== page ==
Atrium Health envisions the “Silicon Valley” of health research between Winston-Salem and Charlotte once it has established the expanded Wake Forest School of Medicine in the Queen City, CEO Gene Woods told Atrium’s board Tuesday. (The rendering above shows a potential building housing the Charlotte campus, shared today by Woods.)
Citing a study by consultants Tripp Umbach, he said expanding the Winston-Salem-based medical school into Charlotte will create a $2.5 billion economic impact and 20,000 “high-paying jobs.” Charlotte-based Atrium is partnering with Wake Forest on the medical school expansion, though few details have been announced as federal regulators examine the deal. Woods said the school may have 1,600 educators, 3,200 “learners,” and promised more information will be forthcoming later this year. Officials had hoped to complete the transaction by now.
Atrium’s financial report issued at the meeting suggests it has the financial firepower to pull off Woods’ agenda. The Charlotte-based health care system had investments and cash topping $7 billion as of June 30, a number that has likely increased given the stock market’s strong performance in the last six weeks.
To be sure, the COVID-19 pandemic took a toll on the system’s finances during the first half of the year, as it has many hospital systems. Woods noted that Atrium has shown national leadership during the crisis through various approaches, including a virtual hospital program that enables patients with positive virus tests to be treated at home rather than entering Atrium’s sites. It has also emphasized testing and treatments for low-income and minority communities that are suffering the most from the pandemic, he said.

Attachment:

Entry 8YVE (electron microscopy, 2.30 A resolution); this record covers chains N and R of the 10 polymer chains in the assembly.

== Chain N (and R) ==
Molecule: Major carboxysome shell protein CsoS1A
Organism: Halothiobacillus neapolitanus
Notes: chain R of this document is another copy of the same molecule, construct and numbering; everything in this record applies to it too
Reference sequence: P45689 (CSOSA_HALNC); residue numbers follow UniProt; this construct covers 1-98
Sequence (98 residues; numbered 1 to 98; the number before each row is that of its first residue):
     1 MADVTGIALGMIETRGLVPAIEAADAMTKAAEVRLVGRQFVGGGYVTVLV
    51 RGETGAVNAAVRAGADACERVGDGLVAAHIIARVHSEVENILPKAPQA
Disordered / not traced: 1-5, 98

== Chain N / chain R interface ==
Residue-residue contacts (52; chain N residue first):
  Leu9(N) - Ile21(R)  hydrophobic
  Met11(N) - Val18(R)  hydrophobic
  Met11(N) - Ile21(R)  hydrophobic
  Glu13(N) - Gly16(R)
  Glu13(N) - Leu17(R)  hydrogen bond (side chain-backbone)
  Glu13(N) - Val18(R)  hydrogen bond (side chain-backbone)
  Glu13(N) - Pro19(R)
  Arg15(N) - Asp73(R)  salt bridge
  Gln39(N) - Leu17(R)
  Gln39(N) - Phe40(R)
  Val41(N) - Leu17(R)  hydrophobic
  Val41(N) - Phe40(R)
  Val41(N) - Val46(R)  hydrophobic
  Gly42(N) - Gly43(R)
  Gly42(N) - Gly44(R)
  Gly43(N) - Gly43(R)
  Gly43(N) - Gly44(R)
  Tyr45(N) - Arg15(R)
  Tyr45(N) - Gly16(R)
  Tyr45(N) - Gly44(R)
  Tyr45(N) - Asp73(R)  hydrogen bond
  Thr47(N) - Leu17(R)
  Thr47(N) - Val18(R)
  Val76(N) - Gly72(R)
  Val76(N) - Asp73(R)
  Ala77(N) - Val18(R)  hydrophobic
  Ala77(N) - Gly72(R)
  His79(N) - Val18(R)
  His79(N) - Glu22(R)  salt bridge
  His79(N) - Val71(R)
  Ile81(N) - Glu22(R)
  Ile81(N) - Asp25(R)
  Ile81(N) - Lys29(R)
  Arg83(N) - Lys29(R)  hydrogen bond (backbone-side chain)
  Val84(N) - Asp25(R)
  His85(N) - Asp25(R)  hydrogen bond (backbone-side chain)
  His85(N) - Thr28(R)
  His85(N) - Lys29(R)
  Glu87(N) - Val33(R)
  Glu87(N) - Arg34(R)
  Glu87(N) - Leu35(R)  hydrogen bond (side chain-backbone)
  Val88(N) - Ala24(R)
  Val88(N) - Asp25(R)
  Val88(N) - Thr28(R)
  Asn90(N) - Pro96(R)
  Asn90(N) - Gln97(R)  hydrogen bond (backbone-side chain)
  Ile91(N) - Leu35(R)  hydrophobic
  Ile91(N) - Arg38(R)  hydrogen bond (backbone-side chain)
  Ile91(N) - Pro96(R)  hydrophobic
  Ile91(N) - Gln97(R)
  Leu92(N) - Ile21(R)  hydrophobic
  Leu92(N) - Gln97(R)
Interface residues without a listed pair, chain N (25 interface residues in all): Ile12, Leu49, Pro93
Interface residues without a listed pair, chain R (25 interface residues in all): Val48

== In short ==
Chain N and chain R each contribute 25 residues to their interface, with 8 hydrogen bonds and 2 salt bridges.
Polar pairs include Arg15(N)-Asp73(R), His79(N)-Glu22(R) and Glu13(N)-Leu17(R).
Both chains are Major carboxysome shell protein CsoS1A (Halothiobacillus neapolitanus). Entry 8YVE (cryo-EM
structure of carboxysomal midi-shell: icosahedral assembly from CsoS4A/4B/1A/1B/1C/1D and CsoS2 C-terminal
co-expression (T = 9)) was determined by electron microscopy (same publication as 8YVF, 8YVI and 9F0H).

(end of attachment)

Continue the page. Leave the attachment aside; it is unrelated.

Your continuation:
Atrium lost $36 million on operations in the first half after budgeting a gain of $104 million, officials said. Net patient revenue declined 9% to $3 billion during the six months, compared with a year earlier, as the system temporarily suspended elective surgeries to focus on COVID-19 care. But total operating revenue fell by less than 1%, to $3.7 billion, buoyed by $300 million in federal stimulus funds that helped the system sustain care during the crisis and avert layoffs. Total operating expenses increased nearly 4% to $3.7 billion because of higher costs for supplies and personnel.
Declining investment values in the first half caused a non-operating loss of about $267 million, versus a gain of $572 million in the same period last year.
Atrium’s net loss for the six months was $303 million, versus a $675 million gain last year. It’s a relatively small hit given the system’s strong balance sheet, which includes long-term debt of $2.2 billion.
Atrium said physician visits declined 13%, patient days fell 8.7% and emergency room visits dipped 20%.
These results don’t include relatively modest results of hospitals that Atrium manages in Morganton, Valdese, Whiteville, Laurinburg, Columbus and Wilmington.
There was no mention at Tuesday’s meeting of Atrium’s failed bid to partner or acquire New Hanover Regional Medical Center. The Wilmington health care system’s board and the New Hanover County Commission are favoring Winston-Salem-based Novant Health’s bid to take over the system in a transaction topping $4 billion. Final approval is pending.